We, and Peter Parker, have heard it a zillion times before: with great power, comes great responsibility. The watchwords of Stan Lee are suffused into the very fabric of who Spider-Man is as a character, and how Sam Raimi brought him to the big screen in 2002 is no exception. But Raimi’s first swing with Spidey balances its earnest, comic book glee with an examination of just what power actually does to the men who wield it, Spider or otherwise.
The early aughts were an important time for superhero movies. The ultra-camp excesses of the Joel Schumacher Batman films—derided at the time, but now held in a rightfully higher esteem, even with those Bat-nipples—scared studios from the work of just how to adapt comic book superheroes to the big screen. Spider-Man’s inception back in the ‘60s provided the formula that would give us early classics like X-Men and Raimi’s eventual trilogy: a hero that felt relatable to the average person. He wasn’t some haughty rich man who funnels wealth into crime-fighting for a personal vendetta, but a down-on-his-luck geek who has just as much trouble finding a job or maintaining the relationships of his life as he does punching out cackling supervillains.
Spider-Man understands this deeply, even if some aspects of its approach while doing so have not aged with a particular grace in the last 18 years. The opening act’s focus on Peter’s high-school life (“life” being a diplomatic word, considering he spends most of it in absolute hell) gives us a perfect picture of just how miserable Peter (Tobey Maguire) is made by the power structures around him. It’s made so much weirder by the fact that all these clearly not teenaged people are pretending to be in high school (we see you and appreciate you, Joe Manganiello as Flash Thompson).
The slower pace to build up Peter’s school life, as well as Uncle Ben and Aunt May’s relationship before the former’s tragic but inevitable demise, gives us time to see these toxic power structures in action. But that slower pace also means the film has to escalate very quickly once we get to the inciting incident of Ben’s death. The moment Peter’s journey from arrogance to heroic hubris (which we’ll get to later) actually occurs feels less like a natural arc for the teenager and more like a flipped switch. And though Willem Dafoe’s turn as Norman Osborn and his demented alter-ego, the Green Goblin, is utterly joyful and campy—he knows exactly the sort of movie he’s in—it likewise does not get as satisfying a progression between his jump from scrupulous scientist to full-on mania.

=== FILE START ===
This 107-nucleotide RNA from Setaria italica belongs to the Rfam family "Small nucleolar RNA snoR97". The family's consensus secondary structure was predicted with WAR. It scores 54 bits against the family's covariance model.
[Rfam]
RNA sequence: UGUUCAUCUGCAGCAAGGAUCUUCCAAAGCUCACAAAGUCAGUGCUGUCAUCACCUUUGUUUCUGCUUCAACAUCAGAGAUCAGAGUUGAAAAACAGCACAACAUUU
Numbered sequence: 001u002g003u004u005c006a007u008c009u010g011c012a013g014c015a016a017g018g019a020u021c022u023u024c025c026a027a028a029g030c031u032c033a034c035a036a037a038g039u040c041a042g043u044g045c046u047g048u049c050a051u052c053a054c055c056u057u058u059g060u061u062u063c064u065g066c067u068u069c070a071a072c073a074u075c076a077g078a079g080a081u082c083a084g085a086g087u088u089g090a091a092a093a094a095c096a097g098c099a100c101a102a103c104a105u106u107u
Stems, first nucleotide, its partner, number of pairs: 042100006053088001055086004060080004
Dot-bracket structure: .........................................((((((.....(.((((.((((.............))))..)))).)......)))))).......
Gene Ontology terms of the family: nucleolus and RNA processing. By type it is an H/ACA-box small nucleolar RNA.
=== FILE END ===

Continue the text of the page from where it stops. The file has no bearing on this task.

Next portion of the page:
At times, Spider-Man almost loves comics too much. The film takes the visual language of comic book panels for montages that feel like fever dreams more than they do an effective way of conveying a scene’s motion, which likewise gives the film a clunky pacing while it gets swinging. For instance, Peter designing his costume for the first time is much longer and weirder than you remember.
But what Spider-Man nails on a tonal level is what made it a huge hit at the time and keeps it relevant to this very day: for all its attempts to be slick and cool, to be taken seriously even at its silliest, just like its protagonist, it is deeply, earnestly uncynical. Spider-Man works because it believes in itself, whether it’s in its human complexities and relationships, or the moments where a Spandex-clad man with spider-powers is beating the snot out of a cackling Dafoe trapped in the grim rictus of the Green Goblin’s demonic visage. (Sidenote, while we’re being earnest: I’m sorry, but Nickelback’s “Hero” is good, actually.)
That earnestness applies to its unabashed appreciation of the source material—never hidden away out of a fear that it’s too weird or too silly, but actively embraced, from Phil Jimenez’s hands sketching out Peter’s initial costume ideas, to the almost beat-for-beat take on Amazing Fantasy #15's original spin on the Spidey origin. But it also applies to the lens through which it presents its characters, unfiltered and as they are, for all their flaws, whether they’re meant to be heroes or villains. It’s a sincere presentation of these people as rich and complex characters, and that sincerity equally applies to what Spider-Man has to say about power, both systemic and superheroic.
Naturally, that power system revolves around the men of the movie—because they have most of it. Just as earnestly as it presents its comic book sources, Spider-Men earnestly presents the vast majority of its male characters as abusers of power. Almost every male character in the film has power, from strength, wealth, cultural privilege, or otherwise (even Mary Jane’s father, never directly seen but established as an abusive force in her life) or somehow gains access to it over the course of the film, and exploits it in terrible ways.